Sanity solutions from your friends at BSD. Our e-pub delivers good news, tips for keeping up with your connections, help to learn something new — and a surprise or two.

How are you staying connected, enriched and inspired these days? Have tips or resources to share? Pass them along and we’ll include them in a future issue.

As we continue to listen and learn amidst the ongoing protests for justice and equality, we want to share more meaningful stories and resources that we’ve discovered. Join us in exploring new perspectives for a deeper understanding of these critical issues.

ISSUE 14 | JUNE 20 | 2020



Juneteenth, a 155-year-old holiday celebrating the emancipation of African-Americans from slavery, has been in the news a lot lately and many feel it is well past time to make it a national holiday. Want to know what it’s all about? And why it took two and a half years after Abraham Lincoln signed the Emancipation Proclamation to inform the people of Texas that all slaves are free? Time magazine and CNBC have excellent pieces to keep you informed.


Parents everywhere are struggling to explain anti-Black police violence — and the worldwide protests against it — to their kids. Here’s something that may help: five short play scripts for children and families to act out, penned by playwright/poet Idris Goodwin, under the title “Free Play: Open Source Scripts Toward an Antiracist Tomorrow.” Also, the New York Public Library has a great list of picture books for the youngest kids, as well as a mix of fiction and non-fiction for independent readers and teenagers. The stories cover a wide range of topics, from the exuberance of a visit to the barbershop to grappling with low self-esteem, from overcoming heartbreak to confronting racism and exploring activism.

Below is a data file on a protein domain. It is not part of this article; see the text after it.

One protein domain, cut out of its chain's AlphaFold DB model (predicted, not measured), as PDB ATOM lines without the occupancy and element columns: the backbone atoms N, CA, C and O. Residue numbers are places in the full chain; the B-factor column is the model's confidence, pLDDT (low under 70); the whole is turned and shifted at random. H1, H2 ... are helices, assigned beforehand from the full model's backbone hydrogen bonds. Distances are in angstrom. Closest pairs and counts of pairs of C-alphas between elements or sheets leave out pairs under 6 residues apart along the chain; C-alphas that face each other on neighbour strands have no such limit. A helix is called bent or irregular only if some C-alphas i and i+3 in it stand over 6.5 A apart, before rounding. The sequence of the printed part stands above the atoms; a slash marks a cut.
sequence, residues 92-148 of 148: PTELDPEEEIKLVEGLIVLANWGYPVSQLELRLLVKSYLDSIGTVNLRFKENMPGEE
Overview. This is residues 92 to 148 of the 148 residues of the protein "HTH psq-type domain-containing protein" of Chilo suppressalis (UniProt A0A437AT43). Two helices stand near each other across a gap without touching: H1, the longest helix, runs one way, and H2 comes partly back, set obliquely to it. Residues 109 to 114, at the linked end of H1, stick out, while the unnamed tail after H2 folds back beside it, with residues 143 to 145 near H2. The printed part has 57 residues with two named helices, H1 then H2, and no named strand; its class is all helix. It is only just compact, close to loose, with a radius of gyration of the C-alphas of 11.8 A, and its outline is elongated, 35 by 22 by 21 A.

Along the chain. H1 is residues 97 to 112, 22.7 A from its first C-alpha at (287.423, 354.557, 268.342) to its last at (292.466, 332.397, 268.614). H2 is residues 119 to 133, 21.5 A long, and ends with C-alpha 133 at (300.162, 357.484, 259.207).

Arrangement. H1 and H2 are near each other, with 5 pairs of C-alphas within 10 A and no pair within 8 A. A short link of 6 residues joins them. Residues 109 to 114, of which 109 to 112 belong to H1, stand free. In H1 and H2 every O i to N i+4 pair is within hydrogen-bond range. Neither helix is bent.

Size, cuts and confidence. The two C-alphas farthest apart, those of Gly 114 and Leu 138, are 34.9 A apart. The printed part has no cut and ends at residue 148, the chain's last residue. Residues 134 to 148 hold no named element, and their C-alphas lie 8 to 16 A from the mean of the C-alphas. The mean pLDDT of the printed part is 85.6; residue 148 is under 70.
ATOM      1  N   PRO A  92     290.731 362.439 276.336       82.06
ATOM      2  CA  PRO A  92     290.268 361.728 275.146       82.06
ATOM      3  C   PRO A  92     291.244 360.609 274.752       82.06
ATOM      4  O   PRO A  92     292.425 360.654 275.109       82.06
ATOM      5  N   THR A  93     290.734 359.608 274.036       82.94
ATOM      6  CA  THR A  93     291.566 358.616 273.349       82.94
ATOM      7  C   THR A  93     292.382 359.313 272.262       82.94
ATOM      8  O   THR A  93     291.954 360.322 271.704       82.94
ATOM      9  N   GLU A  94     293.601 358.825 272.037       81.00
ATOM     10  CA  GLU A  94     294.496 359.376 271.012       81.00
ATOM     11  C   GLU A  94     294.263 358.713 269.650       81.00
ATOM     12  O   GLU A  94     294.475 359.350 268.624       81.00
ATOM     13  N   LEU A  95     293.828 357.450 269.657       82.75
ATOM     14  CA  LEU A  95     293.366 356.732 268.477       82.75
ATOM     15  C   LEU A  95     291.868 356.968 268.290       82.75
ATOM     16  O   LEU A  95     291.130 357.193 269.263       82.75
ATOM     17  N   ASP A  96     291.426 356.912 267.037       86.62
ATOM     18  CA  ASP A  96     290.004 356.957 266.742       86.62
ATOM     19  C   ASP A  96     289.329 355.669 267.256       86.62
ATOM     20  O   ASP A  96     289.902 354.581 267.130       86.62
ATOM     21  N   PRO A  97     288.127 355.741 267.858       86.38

Did you know that for more than a decade we’ve been working with our client, the New Israel Fund, to combat racism and ensure civil rights in Israel? One project in particular focused on “Moments That Matter” — discussing tipping points in public events and how they shape public dialogue and lead to significant policy changes. NIF supports organizations seeking social change and who are ready for these moments — so that when they come, they can show that racism and exclusion have no place in society. Read our case study on this work.


Read about the audacious Dorothy Height, who advised many national political leaders on civil rights issues, including Eleanor Roosevelt, Dwight Eisenhower, and Lyndon Johnson. Though she has been honored with the Presidential Medal of Freedom and the Congressional Gold Medal, her efforts were rarely recognized by the media or in history books. Many think Height is among the “Big Six” leaders of the Civil Rights Movement, alongside Martin Luther King, Jr. and John Lewis, but that her contributions were frequently ignored due to sexism. We learned about Height from A Mighty Girl, the world’s largest collection of books, toys, and movies for smart, confident, and courageous girls.


This terrific story, including photos and video, captures Xavier Young and Marjorie Alston, a young black couple who marked a special milestone in their relationship at a protest — they got engaged! “I’d been kind of just watching her protest and make her voice known, being seen, and I was like, yeah, this is the girl I want to be with.…and then boom. It was a proposal,” Young recounted. “[A crowd] gathered pretty dang quick. She probably didn't want the attention, but you know what? She deserved it.” Congratulations on making history!